We don’t have to wait for disasters to think of others

By Lynn Moncus: QCS columnist

Many of us have been in an emotional turmoil since Katrina ravaged the southern states and have done much serious thinking about the fragility of life and the rapidity with which material possessions can be destroyed.

When such a disaster hits so close to home, we are particularly touched because we are more aware than ever of our own vulnerability. Actually, we could drive to New Orleans in a matter of 15 hours or less, making us realize just how near those neighbors are. As we sit here in comfort, we cannot really know how those people feel — their fears, their loss, their desperation. We cannot even begin to know what our own reactions would be.

We tend to get a bit excited if a relative or friend disappears for a few hours, but we cannot think what we would do were we to be separated from our families and have no idea as to whether or not we would ever see them again. We get upset when we lose a small item but cannot imagine how we would feel were we to lose all our possessions, knowing we could never replace many of them. We most definitely cannot imagine how we would feel were we surrounded by such death and destruction.

Although we are too attached to most of our possessions, they become unimportant when we think about the loss of so many people. We have but to look around us to realize we would be distraught to become separated from our friends and relatives and would let those possessions go in order to protect any one of the people in our area. We would finally become aware of the value of life and think of others instead of ourselves.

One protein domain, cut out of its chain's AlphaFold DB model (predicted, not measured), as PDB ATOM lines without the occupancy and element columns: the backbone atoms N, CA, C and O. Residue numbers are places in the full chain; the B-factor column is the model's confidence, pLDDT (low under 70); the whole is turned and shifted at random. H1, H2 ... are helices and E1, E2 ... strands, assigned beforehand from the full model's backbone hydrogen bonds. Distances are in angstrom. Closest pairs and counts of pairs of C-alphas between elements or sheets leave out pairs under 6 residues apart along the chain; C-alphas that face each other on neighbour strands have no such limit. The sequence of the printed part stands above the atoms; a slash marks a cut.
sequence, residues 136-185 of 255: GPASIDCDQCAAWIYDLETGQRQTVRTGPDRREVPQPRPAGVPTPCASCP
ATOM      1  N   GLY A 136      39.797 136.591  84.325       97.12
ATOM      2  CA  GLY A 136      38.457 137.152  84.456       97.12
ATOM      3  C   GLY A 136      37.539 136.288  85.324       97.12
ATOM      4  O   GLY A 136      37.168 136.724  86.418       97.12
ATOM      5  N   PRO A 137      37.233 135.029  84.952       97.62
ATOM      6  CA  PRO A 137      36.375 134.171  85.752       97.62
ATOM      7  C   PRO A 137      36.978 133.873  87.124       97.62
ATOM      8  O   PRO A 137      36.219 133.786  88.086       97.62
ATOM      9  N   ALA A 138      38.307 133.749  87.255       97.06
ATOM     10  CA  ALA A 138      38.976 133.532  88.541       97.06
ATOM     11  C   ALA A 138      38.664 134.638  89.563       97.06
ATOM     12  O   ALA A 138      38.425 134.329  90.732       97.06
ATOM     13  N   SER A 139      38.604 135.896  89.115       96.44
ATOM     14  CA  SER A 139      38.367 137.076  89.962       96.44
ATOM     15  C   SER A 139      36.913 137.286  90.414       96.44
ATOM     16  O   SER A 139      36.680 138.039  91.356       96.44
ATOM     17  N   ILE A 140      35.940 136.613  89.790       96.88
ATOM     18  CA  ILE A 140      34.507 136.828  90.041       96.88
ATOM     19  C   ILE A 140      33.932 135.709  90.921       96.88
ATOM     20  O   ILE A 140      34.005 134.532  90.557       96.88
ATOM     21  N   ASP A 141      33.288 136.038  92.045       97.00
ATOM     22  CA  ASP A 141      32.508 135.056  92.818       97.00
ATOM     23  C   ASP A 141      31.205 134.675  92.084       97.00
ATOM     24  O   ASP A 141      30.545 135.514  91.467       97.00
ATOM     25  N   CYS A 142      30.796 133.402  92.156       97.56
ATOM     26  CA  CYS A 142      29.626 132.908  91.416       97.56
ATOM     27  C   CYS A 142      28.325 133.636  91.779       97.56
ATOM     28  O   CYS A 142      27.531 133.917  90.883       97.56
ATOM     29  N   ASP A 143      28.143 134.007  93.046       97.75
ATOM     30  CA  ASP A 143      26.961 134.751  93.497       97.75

We have visited much about what we might or might not do were we told we were in immediate danger. Some friends listed the items they would try to take with them, and others talked about the people they would want to see to safety. We all came to the conclusion that we would have many people in our community who would be unable to leave because of lack of transportation and would need assistance in one big hurry.

As we talked about some of them, I watched some of my friends mentally put aside some of their possessions in order to make room for an extra person or two in their cars.
We became more conscious of how helpless we could become were we asked to leave someone else behind while we made an escape.

Some of us even decided we’d rather stay behind with our relatives instead of going ahead without them. Others of us decided we just as soon let another person take our place if we knew that person could be safe. We began to have some semblance of understanding of those people who were unable to get away from Katrina and even some of those who preferred to remain on their home ground because that was the only home they had ever known.

We can but hope we are never faced with such decisions, but we may be a little more aware that we might have to make them after watching all that has happened to our neighbors. We might even become more considerate of others in our vicinity and see that they are safe. We don’t have to wait for disasters to think of others.